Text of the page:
One night, in Yoga Teacher Training, our instructor took us through meditation. Nothing unusual, but this time, we were to go back and meet our childhood selves as we are right now. I never thought of doing this before and I thought, “Oh, this will be a fun experiment.” Maybe, I’d give him a high-five and ask him how school is going; that sort of thing.
But, then I saw him and it hit me in an unexpected way.
There I was; eh … me. He. We. Whatever. When I came up to him, I immediately realized that the high-five thing was a dumb idea. Neither one of us said anything, but he knew who I was and just looked at me with no judgement. Just observing me, with a welcoming expression.
And this bothered me, because it was like I wanted him to judge me. I expected it. He should, dammit! I felt unworthy of his acceptance and it made me uncomfortable. Then it made me sad and I did my best to hold back the tears. I was among my classmates and they can’t see me like that. You know?
That kid was awesome. He was naïve, innocent, and okay. I felt like I fucked that up and that he should push me or punch me or something! But nothing. He was cool.
I wanted to give him all the excuses about life, reality, circumstances, and survival. I felt like I should vomit explanations: The first time I saw my parents have one of those fights where they throw shit; and then … the twentieth time. All those fights I got into. That time I saw my first dead body. I was way too young to see a bullet-riddled bleeding corpse. That time I got jumped and beaten in the projects. Oh, and that other time and what I had to do to make it home. That time my cousin died in his sleep. That car accident. That time I had to decide to put my mother in hospice and then have her cremated. And then my father as well. Or, that time I had two guns pressed into my skull by bank robbers? Are you kidding me?! Fucking bank robbers!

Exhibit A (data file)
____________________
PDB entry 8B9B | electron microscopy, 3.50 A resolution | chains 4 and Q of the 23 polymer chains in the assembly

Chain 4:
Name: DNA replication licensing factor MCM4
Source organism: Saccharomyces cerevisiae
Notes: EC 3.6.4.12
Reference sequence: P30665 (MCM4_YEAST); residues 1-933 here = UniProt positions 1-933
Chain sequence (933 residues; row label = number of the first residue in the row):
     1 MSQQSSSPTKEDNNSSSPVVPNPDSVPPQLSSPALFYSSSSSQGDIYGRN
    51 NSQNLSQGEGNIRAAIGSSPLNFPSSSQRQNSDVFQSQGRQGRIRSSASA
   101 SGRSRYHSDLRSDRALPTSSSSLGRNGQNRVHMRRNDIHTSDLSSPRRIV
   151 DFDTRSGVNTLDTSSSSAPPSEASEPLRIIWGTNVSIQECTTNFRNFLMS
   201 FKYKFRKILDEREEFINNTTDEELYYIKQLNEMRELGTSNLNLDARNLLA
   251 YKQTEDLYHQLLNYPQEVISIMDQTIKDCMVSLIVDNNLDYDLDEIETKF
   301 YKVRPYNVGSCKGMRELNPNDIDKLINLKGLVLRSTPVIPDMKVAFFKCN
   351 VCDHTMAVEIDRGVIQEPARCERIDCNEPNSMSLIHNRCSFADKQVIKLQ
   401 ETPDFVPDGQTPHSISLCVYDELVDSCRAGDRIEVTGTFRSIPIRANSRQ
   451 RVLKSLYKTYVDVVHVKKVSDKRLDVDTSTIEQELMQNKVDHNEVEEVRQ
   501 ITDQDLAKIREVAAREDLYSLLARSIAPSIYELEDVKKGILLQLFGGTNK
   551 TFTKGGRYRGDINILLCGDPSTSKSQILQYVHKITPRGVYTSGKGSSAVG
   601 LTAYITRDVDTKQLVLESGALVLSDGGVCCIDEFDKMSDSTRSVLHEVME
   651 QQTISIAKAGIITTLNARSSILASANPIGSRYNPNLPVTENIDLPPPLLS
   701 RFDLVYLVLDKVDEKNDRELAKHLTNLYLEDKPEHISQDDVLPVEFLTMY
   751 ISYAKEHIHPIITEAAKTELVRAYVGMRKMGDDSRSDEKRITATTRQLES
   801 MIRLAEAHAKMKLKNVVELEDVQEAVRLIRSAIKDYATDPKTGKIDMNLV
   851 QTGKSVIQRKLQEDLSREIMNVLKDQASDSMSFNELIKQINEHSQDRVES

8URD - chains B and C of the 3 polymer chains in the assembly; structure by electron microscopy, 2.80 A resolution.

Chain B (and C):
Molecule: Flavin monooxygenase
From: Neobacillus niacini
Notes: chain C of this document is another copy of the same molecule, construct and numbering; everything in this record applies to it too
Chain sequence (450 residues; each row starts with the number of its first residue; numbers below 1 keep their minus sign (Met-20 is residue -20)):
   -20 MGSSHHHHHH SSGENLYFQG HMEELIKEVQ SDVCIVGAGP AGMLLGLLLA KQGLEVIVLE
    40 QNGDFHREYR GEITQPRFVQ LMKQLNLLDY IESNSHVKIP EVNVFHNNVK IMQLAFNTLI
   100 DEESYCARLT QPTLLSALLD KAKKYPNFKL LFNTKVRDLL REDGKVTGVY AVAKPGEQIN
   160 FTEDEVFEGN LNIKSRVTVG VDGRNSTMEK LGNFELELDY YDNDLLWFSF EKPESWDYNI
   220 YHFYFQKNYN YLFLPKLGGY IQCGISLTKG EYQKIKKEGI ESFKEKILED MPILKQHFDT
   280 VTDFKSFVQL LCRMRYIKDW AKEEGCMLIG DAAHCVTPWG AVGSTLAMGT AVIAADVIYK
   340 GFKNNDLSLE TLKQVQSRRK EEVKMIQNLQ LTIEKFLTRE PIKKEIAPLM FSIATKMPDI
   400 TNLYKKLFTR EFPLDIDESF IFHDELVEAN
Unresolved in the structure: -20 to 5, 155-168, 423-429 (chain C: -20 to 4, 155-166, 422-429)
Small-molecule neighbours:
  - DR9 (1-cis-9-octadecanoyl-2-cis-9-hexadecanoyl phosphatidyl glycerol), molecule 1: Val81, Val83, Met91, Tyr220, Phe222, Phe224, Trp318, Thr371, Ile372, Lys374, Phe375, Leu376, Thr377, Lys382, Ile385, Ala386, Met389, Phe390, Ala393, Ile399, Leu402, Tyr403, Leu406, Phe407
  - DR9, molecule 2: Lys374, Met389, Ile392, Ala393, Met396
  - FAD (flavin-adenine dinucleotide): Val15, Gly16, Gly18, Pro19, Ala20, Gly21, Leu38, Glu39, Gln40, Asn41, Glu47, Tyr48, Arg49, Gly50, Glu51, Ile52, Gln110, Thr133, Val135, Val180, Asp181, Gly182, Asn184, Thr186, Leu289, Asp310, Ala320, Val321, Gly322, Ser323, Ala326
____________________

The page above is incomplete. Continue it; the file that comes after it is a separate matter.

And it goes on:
And … you know; a bunch of life, multiplied by decades. I lost my hair. His hair. Sorry kid.
But, he just looked at me with that face. Like … as if he liked me.
So then, I realized where I am now, which is a pretty damn good place. It took a lot of work, sacrifice, loss, pain, setbacks, eating ramen noodles, self-responsibility, letting the bad shit go, striving for the good things, loving and being loved, and trying to be a better version of myself this day than I was yesterday, multiplied by decades. I have a soul to protect. I’m grateful for that, every day.
He saw me. For real. All of it. And he’s proud of me; eh … himself. Us. Whatever.
Photo by Annie Spratt on Unsplash